Why Evergreen Trees Don’t Drop Leaves like Other Trees
I have lived in Minnesota all my life and I never thought about it before. Why don't evergreen trees or conifers don't drop their leaves like other trees? Remember a needle is really a modified type of leaf. Actually it is a different way for evergreens trees to survive a very cold winter. It also explains why evergreen trees can grow on mountains at high elevations with very cold temperatures when deciduous trees cannot. Really, evergreen trees are more energy efficient!
It is all about the energy balance and return on investment in leaves. It takes a lot of energy for deciduous trees to develop leaves every year. The first part of the summer the trees are trying to rebuild the energy reserves that were depleted because of the leaf development. Evergreen trees have their needles or leaves for many years!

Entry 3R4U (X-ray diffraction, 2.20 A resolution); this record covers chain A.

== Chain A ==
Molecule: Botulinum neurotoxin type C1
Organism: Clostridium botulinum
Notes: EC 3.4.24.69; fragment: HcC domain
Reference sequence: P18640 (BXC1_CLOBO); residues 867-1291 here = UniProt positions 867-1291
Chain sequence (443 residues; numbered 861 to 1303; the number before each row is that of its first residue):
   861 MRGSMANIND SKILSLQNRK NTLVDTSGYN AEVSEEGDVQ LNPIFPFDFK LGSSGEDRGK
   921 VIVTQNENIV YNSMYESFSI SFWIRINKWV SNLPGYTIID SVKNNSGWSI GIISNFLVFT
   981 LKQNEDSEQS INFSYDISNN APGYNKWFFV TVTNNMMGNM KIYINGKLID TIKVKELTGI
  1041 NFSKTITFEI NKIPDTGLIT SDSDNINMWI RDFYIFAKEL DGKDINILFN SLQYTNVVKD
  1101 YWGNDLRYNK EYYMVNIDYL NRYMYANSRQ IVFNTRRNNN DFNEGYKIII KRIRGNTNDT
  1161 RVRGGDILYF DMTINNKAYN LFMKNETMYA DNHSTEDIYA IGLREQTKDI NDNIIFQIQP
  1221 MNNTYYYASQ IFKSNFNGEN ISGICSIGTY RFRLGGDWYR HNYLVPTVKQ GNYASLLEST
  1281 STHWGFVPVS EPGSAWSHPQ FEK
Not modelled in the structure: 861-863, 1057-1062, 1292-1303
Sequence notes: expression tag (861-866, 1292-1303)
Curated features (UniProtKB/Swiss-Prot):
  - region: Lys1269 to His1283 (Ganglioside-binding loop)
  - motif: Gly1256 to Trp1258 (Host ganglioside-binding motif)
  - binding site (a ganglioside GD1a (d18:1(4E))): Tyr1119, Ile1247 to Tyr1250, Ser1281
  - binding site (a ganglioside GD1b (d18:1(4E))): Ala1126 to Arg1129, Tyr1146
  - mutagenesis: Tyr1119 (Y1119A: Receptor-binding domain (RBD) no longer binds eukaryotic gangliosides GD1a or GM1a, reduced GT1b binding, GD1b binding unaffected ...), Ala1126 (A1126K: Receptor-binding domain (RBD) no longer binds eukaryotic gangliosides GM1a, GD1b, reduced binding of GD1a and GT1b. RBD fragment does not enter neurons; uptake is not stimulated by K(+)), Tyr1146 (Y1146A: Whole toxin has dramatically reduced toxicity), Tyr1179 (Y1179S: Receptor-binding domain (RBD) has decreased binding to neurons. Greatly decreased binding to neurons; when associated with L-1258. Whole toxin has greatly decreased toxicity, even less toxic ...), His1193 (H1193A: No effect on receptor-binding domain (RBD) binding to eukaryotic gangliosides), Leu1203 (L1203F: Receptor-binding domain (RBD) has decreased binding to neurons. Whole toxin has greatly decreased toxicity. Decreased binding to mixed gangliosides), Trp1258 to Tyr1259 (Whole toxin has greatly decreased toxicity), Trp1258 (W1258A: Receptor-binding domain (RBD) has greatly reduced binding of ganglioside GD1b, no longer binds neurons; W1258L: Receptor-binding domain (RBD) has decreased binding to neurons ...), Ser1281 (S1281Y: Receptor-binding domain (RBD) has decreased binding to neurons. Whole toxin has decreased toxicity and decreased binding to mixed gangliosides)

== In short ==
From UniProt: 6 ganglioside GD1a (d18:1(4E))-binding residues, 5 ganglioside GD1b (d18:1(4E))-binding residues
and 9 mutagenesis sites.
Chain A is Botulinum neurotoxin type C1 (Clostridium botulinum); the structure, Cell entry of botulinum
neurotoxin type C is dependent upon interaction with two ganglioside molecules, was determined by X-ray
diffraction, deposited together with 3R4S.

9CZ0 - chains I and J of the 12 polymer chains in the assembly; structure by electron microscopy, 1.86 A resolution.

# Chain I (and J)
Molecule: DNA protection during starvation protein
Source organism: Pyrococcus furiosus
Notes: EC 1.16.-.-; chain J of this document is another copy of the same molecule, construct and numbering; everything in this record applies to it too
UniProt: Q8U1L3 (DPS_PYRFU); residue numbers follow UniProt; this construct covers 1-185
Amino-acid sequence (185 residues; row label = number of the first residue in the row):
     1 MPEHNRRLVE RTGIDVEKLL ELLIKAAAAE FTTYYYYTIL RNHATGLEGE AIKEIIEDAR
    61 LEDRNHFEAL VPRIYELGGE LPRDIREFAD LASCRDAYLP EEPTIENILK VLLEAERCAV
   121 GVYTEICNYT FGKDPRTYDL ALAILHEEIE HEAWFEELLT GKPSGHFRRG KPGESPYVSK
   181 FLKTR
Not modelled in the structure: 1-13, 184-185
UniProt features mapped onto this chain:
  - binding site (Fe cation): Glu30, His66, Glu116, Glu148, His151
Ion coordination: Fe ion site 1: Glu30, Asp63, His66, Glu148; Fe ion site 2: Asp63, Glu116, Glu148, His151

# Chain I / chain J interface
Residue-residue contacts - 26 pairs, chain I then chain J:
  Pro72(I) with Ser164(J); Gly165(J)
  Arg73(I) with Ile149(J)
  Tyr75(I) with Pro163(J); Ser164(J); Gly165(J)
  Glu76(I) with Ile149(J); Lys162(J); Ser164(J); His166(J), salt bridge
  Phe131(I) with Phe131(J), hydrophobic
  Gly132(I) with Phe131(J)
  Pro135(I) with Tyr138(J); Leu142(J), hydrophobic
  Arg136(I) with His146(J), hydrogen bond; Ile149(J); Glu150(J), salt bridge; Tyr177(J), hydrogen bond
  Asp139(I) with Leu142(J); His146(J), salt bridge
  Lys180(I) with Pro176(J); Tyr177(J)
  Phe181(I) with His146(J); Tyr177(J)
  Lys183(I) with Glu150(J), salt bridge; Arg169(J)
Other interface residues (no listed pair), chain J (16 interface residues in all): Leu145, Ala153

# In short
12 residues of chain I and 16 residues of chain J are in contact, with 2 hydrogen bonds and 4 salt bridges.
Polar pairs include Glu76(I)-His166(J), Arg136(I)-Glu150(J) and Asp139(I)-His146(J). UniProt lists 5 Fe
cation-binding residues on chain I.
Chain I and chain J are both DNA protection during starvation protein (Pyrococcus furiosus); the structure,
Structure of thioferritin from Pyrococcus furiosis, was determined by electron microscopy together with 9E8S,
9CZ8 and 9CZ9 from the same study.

When fall approaches deciduous trees move the chlorophyll from the leaves into the trunk to store it for the next spring. When the green chlorophyll is moved out of the leaf you see the "fall colors." The chlorophyll stays in the evergreen needles thus they are green all winter long. On cold winter days evergreen trees preform on more photosynthesis than the trees that have dropped their leaves.
When warmer weather returns in the spring evergreen trees do begin photosynthesis much sooner than trees that are still developing leaves. Another interesting fact about evergreen trees is they make their own antifreeze, called cryoprotectants that prevents the cells from freezing without interfering with metabolism. I now have more appreciation for evergreen trees!